Help employees create habits and ritualized work. (use anchor activities that employees can count on)
This helps employees conserve the energy so that they get more work done.
Breakout Room Notes:
What has worked well for you and/or your organization:
- Important to have a psychological safe space where employees can talk freely with supervisors.
- Emotional Fatigue:
- Important to be aware about our own needs
- Schedule in calendar time to separate physically by removing oneself from meetings and walk around
- Visual of a storm at work – reminder to step away from the storm.
- Avoid scheduling meetings back to back and separate them throughout the day; block an hour and have a meeting for 45 minutes so you have a 15-min. Buffer
- Hosting a biweekly virtual coffee with staff to engage them in casual (non-work conversation)
- We hosted a fun staff Happy Hour with intentional fun non-work content and small breakout rooms designed to connect staff who don’t normally interact too often.
- Agency leadership hosts regular open office hours where staff can bring up anything that they’d like. Anything goes. There have been mixed results – as it’s hard for staff to bring up real questions about job security, layoffs, raises, etc.
- Creating additional training opportunities to mentors – and trying to get them to focus on little wins.
- Be super focused during our meetings together to honor peoples’ time. Offering informal connection time outside of meeting hours to team members if they had differing views than the rest of the group or when they were feeling disconnected.
- Weekly check-in –
- Informal time built in
- Virtual Tea for mentors – talk about things that have nothing to do with mentoring
- Have a “controversial topic of the day” not related to work to encourage informal conversation
- Sent team Uber Eats – order lunch in and have it together online; fun way to cover lunch and provide unstructured time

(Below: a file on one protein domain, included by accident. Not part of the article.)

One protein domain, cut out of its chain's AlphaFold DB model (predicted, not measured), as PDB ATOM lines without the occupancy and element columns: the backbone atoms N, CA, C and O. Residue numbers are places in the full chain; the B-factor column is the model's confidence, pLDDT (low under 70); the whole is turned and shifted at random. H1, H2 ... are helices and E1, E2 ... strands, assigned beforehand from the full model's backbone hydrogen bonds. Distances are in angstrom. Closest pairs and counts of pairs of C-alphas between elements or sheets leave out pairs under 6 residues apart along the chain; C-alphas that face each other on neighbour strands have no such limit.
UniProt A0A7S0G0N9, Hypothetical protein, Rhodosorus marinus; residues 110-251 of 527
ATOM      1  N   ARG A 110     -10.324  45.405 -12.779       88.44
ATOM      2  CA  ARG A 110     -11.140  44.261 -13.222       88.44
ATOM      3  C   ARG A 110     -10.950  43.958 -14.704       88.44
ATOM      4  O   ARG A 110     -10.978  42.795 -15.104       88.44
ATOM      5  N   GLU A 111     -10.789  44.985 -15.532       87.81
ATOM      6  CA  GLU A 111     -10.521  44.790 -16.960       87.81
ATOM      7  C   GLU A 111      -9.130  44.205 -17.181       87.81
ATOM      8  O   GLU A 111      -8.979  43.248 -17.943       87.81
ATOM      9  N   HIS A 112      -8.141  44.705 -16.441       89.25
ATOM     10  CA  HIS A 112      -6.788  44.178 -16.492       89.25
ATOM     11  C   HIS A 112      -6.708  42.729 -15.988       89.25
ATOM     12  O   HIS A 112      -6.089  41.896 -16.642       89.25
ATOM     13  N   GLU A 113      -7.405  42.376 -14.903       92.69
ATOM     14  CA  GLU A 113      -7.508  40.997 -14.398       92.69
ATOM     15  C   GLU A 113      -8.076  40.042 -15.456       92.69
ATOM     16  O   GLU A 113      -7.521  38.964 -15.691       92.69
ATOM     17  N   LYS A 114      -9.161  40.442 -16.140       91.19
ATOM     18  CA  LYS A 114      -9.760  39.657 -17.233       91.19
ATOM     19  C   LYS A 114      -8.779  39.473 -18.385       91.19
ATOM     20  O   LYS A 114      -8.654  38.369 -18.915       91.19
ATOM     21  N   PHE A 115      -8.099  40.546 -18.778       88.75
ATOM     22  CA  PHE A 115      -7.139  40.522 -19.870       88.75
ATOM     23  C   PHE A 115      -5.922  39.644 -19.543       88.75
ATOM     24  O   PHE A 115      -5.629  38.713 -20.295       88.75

- Every morning send an email – here is my schedule (kids are home); sets limits of when to contact them
- Staff getting together without ED
- Team and individual check-ins; utilize calendars to show when people aren’t available; block out time
- Denver delivery for local companies to provide boxes for happy hour or meetings – LINK
- Set routines: walks to start and end day = “daily commute”
- 30-minute “fika” every other week for staff to optionally join as a time to hang out and not talk about work
- Having a folder in your inbox (or a list or something) to keep track of “small wins”. Since we don’t get to naturally share those as much. And if you’re having a bad day, you can go see all of the amazing things you’ve done.
Questions/Resources Still Needed:
- What do you do when managing employees and everyone is feeling overwhelmed?
- How do we support people coming back to the office? How can leadership help frame and support the new normal back in-person and manage what has worked for the last year vs. what’s expected from leadership of employees? How do we support staff during the energy shift of moving back to in-person?
- How can we embrace the anniversary of COVID as a way of showcasing shared adversity?
- How can we stay energized in the midst of what seems like constant change (maybe making a list of all the things that haven’t changed…and making a timeline of the big changes that the organizations has weathered that’s kept us all together.